Detection technologies developed in the last 10 years have been directed to find more rapid, specific, and sensitive methods to detect multiple targets simultaneously. Much emphasis has been put on the desired characteristics of high sensitivity, high specificity, and cost-effectiveness, which are of great importance in routine high-volume food diagnostics. Developments in microfluidics, microarray technology, and nanotechnology facilitate the development of novel detection platforms such as protein and polysaccharide microarrays, lab on a chip, biosensors, and high-throughput sequencing technologies. Such methods will be used for larger applications and will open new avenues in food microbiology. These multiplexed assays will allow the development of tests for the detection of virtually any combination of target sequences in any type of sample that contains nucleic acid material. Genomics, proteomics, and other areas of study concerning microbial cells will provide new opportunities for achieving objectives that were hard to imagine not so long ago. These promising new technologies are making the transition from the research laboratory to routine diagnostic use. Obviously, the new technologies will also need to be carefully evaluated and thoroughly validated for specific applications.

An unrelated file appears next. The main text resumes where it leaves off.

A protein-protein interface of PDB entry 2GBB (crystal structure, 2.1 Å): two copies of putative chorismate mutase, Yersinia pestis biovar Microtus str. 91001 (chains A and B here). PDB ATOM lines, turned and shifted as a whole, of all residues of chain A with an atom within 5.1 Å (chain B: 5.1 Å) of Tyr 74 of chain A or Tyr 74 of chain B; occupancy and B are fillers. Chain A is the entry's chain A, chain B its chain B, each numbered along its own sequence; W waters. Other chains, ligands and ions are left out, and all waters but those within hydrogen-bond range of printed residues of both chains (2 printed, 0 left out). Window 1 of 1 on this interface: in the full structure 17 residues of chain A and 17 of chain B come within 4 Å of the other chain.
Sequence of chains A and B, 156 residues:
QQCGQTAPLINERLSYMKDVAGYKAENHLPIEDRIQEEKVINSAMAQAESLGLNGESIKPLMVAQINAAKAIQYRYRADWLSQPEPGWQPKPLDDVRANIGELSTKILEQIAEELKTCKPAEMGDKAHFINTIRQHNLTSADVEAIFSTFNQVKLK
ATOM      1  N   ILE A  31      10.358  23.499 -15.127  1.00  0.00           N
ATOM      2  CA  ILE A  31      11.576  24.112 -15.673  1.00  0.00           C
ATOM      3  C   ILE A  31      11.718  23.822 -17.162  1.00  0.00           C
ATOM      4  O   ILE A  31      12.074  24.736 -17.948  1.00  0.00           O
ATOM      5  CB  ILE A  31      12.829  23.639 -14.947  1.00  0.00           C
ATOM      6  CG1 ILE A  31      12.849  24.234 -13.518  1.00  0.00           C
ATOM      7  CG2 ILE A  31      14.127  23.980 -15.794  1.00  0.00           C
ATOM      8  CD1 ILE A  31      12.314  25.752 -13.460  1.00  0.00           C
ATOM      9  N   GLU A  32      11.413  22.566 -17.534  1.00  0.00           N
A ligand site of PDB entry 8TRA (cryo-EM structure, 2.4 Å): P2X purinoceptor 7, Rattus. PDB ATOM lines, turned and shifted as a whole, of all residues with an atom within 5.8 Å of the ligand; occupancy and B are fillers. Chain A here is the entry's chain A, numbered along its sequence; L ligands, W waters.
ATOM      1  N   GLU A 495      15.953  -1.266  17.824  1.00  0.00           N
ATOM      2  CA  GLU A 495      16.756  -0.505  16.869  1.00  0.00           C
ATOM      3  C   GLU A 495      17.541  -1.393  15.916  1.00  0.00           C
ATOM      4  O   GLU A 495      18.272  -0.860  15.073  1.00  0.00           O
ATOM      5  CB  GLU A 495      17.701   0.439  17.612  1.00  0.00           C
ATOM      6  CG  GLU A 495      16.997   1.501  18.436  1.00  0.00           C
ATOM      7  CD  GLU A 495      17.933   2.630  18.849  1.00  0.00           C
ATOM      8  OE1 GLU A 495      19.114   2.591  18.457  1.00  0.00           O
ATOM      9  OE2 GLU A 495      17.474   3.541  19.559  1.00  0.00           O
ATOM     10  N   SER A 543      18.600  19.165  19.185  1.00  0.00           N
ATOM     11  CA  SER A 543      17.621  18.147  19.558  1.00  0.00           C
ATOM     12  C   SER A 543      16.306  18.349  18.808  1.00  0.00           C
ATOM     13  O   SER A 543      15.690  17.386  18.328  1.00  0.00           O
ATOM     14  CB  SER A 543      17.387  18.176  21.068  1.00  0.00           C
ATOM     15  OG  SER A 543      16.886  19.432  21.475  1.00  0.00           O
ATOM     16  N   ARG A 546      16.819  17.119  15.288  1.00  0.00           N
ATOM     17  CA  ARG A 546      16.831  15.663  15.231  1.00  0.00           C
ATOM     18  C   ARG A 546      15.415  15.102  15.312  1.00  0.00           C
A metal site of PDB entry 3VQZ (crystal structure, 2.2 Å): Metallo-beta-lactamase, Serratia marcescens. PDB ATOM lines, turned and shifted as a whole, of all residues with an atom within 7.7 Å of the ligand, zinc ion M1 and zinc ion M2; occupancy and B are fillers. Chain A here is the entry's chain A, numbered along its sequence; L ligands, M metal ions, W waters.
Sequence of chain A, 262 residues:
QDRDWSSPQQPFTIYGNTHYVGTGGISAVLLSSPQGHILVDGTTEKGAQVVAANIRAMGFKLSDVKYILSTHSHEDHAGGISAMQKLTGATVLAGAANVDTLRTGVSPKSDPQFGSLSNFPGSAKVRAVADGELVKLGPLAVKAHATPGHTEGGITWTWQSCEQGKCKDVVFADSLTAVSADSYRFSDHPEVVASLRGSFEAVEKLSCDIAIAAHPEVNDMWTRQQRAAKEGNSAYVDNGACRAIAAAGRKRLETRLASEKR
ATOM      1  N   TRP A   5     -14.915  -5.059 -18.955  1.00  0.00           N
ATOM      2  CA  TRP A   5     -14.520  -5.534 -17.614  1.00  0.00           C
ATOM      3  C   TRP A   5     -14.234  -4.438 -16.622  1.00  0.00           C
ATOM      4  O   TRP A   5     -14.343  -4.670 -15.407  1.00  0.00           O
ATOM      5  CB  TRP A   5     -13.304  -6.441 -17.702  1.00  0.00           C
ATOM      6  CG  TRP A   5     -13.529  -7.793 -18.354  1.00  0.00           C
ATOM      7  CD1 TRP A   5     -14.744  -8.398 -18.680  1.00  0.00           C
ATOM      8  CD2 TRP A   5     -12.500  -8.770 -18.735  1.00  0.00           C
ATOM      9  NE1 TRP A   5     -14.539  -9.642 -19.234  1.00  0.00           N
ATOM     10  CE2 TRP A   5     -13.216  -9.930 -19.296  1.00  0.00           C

KeywordsProtein microarrays Polysaccharide microarrays Phenotype microarrays Biosensors Nanotechnology Next-generation high-throughput sequencing technologies
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